Twenty-four hour MII-pH monitoring data were retrospectively analyzed by 2 gastroenterology physicians employed at Soonchunhyang University Hospital. SGB was defined as a rapid rise in impedance (≥ 1000 Ω) moving in an aboral direction, followed by a return to baseline moving in the oral direction.8 GB was defined as an elevation of intraluminal impedance (≥ 1000 Ω), including pure gas and mixed liquid gas reflux episodes moving in the oral direction and reaching the most proximal impedance recording segment (Fig. 1).8
SGB related to GER was classified as preceding, during, or following belching. Preceding belching (PB) was defined as a belch that occurred immediately prior (< 1 second) to the onset of the reflux episode, evidenced as a > 50% reduction in the impedance level. During belching was defined as a belch that occurred during the reflux episode4; following belching (FB) was defined as a belch that occurred immediately after the reflux episode (< 1 second). Belches not related to reflux were regarded as isolated belching (IB). If PB occurred during the reflux period (re-reflux), it was classified as during-preceding belching (DPB); during-isolated belching (DIB) was defined as belching that occurred without re-reflux during reflux periods (Fig. 2). All reflux episodes were classified as acidic (pH < 4) and non-acidic (pH > 4) reflux, according to the pH.9
Reflux parameters determined by MII-pH monitoring were compared between patients with BD and patients who exhibited GERD with belching. Parameters of interest were as follows: esophageal acid exposure % time, rate of acidic bolus exposure time, and symptom index > 50%.10 Esophageal acid exposure % time was defined as the percentage of total time pH was < 4.0 units divided by the time monitored. Bolus exposure time was defined as the time from liquid bolus entry (50% down in baseline impedance) to exit (returning to entry level for ≥ 5 seconds). High-resolution manometry parameters, including hyper-dynamic upper esophageal sphincter (UES) pressure, hyperdynamic UES,11 LES pressure, and integrated relaxation pressure, were also compared between the 2 groups of patients.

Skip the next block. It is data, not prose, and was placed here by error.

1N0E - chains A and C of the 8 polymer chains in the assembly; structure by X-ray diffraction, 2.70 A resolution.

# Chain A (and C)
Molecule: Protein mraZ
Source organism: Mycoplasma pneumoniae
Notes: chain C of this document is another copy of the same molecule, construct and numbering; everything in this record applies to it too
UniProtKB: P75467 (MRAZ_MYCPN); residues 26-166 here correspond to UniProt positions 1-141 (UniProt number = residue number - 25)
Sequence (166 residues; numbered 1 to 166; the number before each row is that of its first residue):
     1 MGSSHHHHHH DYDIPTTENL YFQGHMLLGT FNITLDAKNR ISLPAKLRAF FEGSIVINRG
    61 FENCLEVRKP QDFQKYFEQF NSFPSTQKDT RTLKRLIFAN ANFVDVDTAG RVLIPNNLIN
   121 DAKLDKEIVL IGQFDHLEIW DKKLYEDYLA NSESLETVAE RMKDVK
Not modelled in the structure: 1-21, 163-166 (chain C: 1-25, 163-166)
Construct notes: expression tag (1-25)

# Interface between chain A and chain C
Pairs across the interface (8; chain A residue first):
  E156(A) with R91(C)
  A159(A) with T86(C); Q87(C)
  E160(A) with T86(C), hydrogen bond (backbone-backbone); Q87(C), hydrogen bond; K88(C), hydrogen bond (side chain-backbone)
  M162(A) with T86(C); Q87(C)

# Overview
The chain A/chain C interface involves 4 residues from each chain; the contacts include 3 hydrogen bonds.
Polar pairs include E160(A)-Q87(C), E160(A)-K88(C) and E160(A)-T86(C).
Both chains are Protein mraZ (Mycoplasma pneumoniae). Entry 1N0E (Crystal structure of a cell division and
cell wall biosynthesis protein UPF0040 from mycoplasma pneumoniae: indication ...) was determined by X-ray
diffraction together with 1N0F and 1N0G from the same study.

Other comparisons between patients with BD and patients who exhibited GERD with belching were total belching/SGB/GB, the SGB/GB ratio, the PB/DPB/DIB/FB/IB ratio of SGB, and the ratio of acidic/non-acidic SGB/GB. Correlations between GB or SGB and the reflux parameters measured by MII-pH monitoring were also determined in the 2 groups.
Statistical analyses included Student’s
Patients in the BD group were not significantly different from those in the GERD group with respect to age and sex. Median ages were 40.5 (28-77) years in the BD group and 58.5 (36-61) years in the GERD group.
The rate of esophageal acid exposure % time was not significantly higher in the GERD group than in the BD group, whereas the rate of acidic bolus exposure time was significantly higher in the GERD group than in the BD group (median [range]: 2.4 [1.5-7.0] vs 0.8 [0.1-3.2],
Manometric parameters (eg, UES pressure, hyperdynamic UES, LES pressure, and integrated relaxation pressure) did not significantly differ between the BD and GERD groups (Table).
In the BD and GERD groups, 3247 and 701 symptomatic belches were manually analyzed, respectively. Of these, 68 belches from the BD group and 4 belches from the GERD group could not be classified because of the atypical shape of the respective impedance line (undefined). In addition, 20 belches from the BD group and 3 belches from the GERD group were erroneously recorded on diary (no belches). Thus, 3159 belches from the BD group and 694 from the GERD group were included in additional analyses. SGB and GB were classified as IB and reflux-related belching; reflux-related SGB was further classified as PB, DIB, DPB, and FB, as well as acidic or non-acidic.
The total number of symptomatic belches was significantly higher in the BD group than in the GERD group (median: 160.5 vs 56.0,
SGB subtypes differed in terms of frequency both in the BD group (IB [61.0%], DIB [33.0%], DPB and PB [3.0% each], and FB [0.3%]) and in the GERD group (DIB [43.2%], DPB [24.8%], IB [23.9%], PB [8.2%], and FB [0.0%]). The proportion of GER-related supragastric belches was significantly higher in the GERD group than in the BD group (median: 78.3% vs 45.2%,